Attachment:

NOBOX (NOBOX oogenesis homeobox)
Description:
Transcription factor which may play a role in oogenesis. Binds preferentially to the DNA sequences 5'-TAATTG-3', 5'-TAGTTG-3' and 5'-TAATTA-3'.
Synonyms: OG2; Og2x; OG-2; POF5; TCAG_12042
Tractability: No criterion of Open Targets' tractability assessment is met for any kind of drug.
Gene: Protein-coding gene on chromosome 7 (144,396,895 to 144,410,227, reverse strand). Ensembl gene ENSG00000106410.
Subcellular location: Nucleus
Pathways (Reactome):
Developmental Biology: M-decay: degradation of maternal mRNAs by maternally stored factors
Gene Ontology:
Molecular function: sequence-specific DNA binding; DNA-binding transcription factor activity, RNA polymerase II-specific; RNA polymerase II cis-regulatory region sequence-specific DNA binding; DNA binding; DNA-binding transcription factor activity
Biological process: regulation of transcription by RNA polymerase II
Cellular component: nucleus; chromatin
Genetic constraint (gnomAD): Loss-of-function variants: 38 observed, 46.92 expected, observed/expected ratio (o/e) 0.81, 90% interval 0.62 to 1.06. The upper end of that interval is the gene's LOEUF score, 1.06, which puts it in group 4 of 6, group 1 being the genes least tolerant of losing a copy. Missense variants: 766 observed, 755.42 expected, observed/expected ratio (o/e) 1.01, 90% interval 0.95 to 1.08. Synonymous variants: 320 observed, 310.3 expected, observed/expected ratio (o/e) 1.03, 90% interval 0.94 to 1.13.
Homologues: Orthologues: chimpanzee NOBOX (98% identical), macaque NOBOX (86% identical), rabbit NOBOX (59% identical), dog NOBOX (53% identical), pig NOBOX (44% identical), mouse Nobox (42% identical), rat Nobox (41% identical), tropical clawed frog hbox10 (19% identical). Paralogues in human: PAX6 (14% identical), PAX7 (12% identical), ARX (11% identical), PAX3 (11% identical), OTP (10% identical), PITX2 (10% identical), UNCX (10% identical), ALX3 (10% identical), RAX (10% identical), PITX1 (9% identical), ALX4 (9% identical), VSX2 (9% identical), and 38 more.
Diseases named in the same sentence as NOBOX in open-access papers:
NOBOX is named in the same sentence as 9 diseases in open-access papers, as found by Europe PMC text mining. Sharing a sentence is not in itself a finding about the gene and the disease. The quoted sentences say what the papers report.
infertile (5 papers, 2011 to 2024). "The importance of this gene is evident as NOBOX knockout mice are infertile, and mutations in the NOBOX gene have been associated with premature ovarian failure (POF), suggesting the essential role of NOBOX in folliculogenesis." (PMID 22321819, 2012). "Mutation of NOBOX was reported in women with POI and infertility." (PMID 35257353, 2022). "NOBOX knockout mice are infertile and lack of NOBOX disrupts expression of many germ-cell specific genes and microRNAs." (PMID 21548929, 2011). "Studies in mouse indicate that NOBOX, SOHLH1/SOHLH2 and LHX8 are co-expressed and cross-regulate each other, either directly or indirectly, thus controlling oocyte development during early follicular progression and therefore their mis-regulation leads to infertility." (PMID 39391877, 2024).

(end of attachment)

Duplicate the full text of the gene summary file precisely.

NOBOX (NOBOX oogenesis homeobox)
Description:
Transcription factor which may play a role in oogenesis. Binds preferentially to the DNA sequences 5'-TAATTG-3', 5'-TAGTTG-3' and 5'-TAATTA-3'.
Synonyms: OG2; Og2x; OG-2; POF5; TCAG_12042
Tractability: No criterion of Open Targets' tractability assessment is met for any kind of drug.
Gene: Protein-coding gene on chromosome 7 (144,396,895 to 144,410,227, reverse strand). Ensembl gene ENSG00000106410.
Subcellular location: Nucleus
Pathways (Reactome):
Developmental Biology: M-decay: degradation of maternal mRNAs by maternally stored factors
Gene Ontology:
Molecular function: sequence-specific DNA binding; DNA-binding transcription factor activity, RNA polymerase II-specific; RNA polymerase II cis-regulatory region sequence-specific DNA binding; DNA binding; DNA-binding transcription factor activity
Biological process: regulation of transcription by RNA polymerase II
Cellular component: nucleus; chromatin
Genetic constraint (gnomAD): Loss-of-function variants: 38 observed, 46.92 expected, observed/expected ratio (o/e) 0.81, 90% interval 0.62 to 1.06. The upper end of that interval is the gene's LOEUF score, 1.06, which puts it in group 4 of 6, group 1 being the genes least tolerant of losing a copy. Missense variants: 766 observed, 755.42 expected, observed/expected ratio (o/e) 1.01, 90% interval 0.95 to 1.08. Synonymous variants: 320 observed, 310.3 expected, observed/expected ratio (o/e) 1.03, 90% interval 0.94 to 1.13.
Homologues: Orthologues: chimpanzee NOBOX (98% identical), macaque NOBOX (86% identical), rabbit NOBOX (59% identical), dog NOBOX (53% identical), pig NOBOX (44% identical), mouse Nobox (42% identical), rat Nobox (41% identical), tropical clawed frog hbox10 (19% identical). Paralogues in human: PAX6 (14% identical), PAX7 (12% identical), ARX (11% identical), PAX3 (11% identical), OTP (10% identical), PITX2 (10% identical), UNCX (10% identical), ALX3 (10% identical), RAX (10% identical), PITX1 (9% identical), ALX4 (9% identical), VSX2 (9% identical), and 38 more.
Diseases named in the same sentence as NOBOX in open-access papers:
NOBOX is named in the same sentence as 9 diseases in open-access papers, as found by Europe PMC text mining. Sharing a sentence is not in itself a finding about the gene and the disease. The quoted sentences say what the papers report.
infertile (5 papers, 2011 to 2024). "The importance of this gene is evident as NOBOX knockout mice are infertile, and mutations in the NOBOX gene have been associated with premature ovarian failure (POF), suggesting the essential role of NOBOX in folliculogenesis." (PMID 22321819, 2012). "Mutation of NOBOX was reported in women with POI and infertility." (PMID 35257353, 2022). "NOBOX knockout mice are infertile and lack of NOBOX disrupts expression of many germ-cell specific genes and microRNAs." (PMID 21548929, 2011). "Studies in mouse indicate that NOBOX, SOHLH1/SOHLH2 and LHX8 are co-expressed and cross-regulate each other, either directly or indirectly, thus controlling oocyte development during early follicular progression and therefore their mis-regulation leads to infertility." (PMID 39391877, 2024).